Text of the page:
Spreading ashes can be a beautiful way to honor a loved one who has passed away. Knowing the ins and outs of spreading ashes can help you be as prepared as possible on the day of.
Preparing to Spread Ashes
Knowing what to expect when it comes to spreading ashes may help increase your comfort level when doing so. On top of preparing for the physical act of spreading ashes, it's also a good idea to think about how you might feel emotionally while doing so. This way, you'll know if you need to bring anything extra such as tissues, or ask a friend or family member to accompany you.
What Do Ashes Look Like?
Ashes resemble sand and range in color from white to grey. The exact color will vary, but you can expect a sand or powder like texture. They usually weigh about 4 to 6 pounds.
What Do Ashes Feel Like?
Ashes will feel gritty, like sand. When handling ashes be mindful that they can blow away and can slip through your fingers easily. Ashes are typically run through a machine that unifies the texture of the remains.
What's in Ashes?
Ashes are made up of the deceased individual's bone, salt, minerals, as well as some trace amounts of a casket or burial container. Any large pieces will pass through a machine so all you'll receive are your loved one's remains as a sand-like material.
Do Ashes Smell?
Some people wonder what ashes may smell like while scattering them. Many people don't notice a smell or note a light metallic scent.
How to Scatter Ashes
Ashes are safe to touch and do not pose a health risk when handled. To scatter ashes, you can use your hands, a spoon, a shovel, or a scoop to remove the ashes from their urn or container and spread them. You can also tip the container or urn over in different areas if you'd like the ashes to reach a few locations.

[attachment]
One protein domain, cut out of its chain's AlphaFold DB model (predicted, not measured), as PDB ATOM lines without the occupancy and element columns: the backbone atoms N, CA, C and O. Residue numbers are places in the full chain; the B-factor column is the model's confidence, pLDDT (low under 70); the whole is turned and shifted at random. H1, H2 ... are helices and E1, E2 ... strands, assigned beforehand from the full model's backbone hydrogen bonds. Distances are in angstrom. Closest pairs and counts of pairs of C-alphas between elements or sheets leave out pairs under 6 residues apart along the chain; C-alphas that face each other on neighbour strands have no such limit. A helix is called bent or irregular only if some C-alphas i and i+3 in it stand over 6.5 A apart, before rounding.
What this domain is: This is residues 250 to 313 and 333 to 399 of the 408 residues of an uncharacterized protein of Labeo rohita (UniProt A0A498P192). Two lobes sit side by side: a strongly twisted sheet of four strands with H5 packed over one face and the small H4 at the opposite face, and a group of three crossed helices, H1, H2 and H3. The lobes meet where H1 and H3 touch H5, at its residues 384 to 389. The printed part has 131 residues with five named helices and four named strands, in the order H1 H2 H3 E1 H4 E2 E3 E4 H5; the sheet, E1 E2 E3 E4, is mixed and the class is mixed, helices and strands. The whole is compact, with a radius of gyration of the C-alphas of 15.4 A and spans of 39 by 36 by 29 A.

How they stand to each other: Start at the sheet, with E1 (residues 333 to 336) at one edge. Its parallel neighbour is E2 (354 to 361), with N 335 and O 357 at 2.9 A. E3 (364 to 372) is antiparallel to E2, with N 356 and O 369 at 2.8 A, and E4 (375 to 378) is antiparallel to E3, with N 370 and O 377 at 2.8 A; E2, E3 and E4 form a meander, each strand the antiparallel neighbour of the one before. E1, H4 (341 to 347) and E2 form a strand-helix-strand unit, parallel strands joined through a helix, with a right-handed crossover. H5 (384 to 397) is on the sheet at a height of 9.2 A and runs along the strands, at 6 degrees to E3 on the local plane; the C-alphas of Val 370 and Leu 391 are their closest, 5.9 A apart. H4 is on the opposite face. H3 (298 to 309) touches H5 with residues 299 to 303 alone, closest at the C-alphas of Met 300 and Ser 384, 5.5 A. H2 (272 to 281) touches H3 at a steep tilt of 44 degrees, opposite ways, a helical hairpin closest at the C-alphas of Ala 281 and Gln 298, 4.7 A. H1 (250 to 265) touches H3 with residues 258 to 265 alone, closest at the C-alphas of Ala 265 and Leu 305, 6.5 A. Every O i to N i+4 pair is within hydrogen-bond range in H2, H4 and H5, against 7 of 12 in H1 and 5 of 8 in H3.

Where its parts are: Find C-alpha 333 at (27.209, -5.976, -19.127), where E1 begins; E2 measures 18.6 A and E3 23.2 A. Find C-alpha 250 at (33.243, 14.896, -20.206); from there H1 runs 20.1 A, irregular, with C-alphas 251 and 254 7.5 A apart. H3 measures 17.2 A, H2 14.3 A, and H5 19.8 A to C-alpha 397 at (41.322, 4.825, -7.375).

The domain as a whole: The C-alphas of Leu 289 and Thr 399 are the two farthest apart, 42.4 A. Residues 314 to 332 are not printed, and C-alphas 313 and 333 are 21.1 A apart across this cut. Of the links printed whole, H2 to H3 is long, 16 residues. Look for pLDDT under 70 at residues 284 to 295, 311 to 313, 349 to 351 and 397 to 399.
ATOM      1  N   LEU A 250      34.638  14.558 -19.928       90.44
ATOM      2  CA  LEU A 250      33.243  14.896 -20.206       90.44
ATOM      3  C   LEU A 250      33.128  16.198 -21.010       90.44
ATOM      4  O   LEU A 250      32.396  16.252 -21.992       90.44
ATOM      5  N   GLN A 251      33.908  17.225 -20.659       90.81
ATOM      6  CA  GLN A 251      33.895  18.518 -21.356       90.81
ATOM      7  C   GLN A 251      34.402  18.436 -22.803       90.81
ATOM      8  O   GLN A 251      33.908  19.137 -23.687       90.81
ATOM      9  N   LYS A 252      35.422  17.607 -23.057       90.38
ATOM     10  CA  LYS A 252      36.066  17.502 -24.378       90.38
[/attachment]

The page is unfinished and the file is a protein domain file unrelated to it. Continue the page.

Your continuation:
How to Split Up Ashes
Ashes can be poured carefully into several receptacles, or a spoon or scooper can be used to transfer some ashes. Ashes should be handled delicately and with care as they are easily spilled and can blow away if done outside.
Know What to Expect Upon Release
When scattering ashes, be mindful of the direction of the wind, so you don't end up with ashes all over you. In water, ashes may float for a bit, depending on if they're in an urn, and then mix into the water while sinking slowly. In the snow, ashes will slowly mix into the snow as if melting, but if scattered closely together in one spot, some may remain on the surface. If there are any remaining on the surface of the snow, you can rake the rest into the land. As snow melts, the ashes will disperse.
Laws Around Transporting and Scattering Ashes
- You are allowed to travel on an airplane with ashes, but rules around inspection may vary. Check in with the airline ahead of time to make sure you are comfortable with their procedures.
- The U.S. Postal Service is able to ship cremated remains if you wish to send ashes to a loved one.
- The EPA regulates scattering ashes in the ocean and notes that the ashes must be human remains and released at least 3 nautical miles from the shore either freely or in a compostable receptacle. Other regulations should be viewed on their site prior to releasing any ashes. Keep in mind when spreading ashes in the sea that ashes may blow away in the wind once released, or gently float down into the ocean.
- Some national parks will grant permits for spreading ashes in certain locations.
Preparing Yourself Emotionally
Scattering your loved one's ashes can feel very intense. To prepare as much as possible, think about how you'll feel touching the ashes and physically scattering them. Imagining yourself doing so can help you understand what this process may feel like the day of. If you find yourself feeling too overwhelmed, reach out for support. Have a loved one join you. They don't need to be present during the scattering process if you aren't comfortable, but it's nice to have some support afterwards if you'd like.
Understanding the Process of Spreading Ashes
Spreading ashes is a wonderful way to memorialize your loved one. Doing so in a special place can be a significant and meaningful way for you to release their ashes.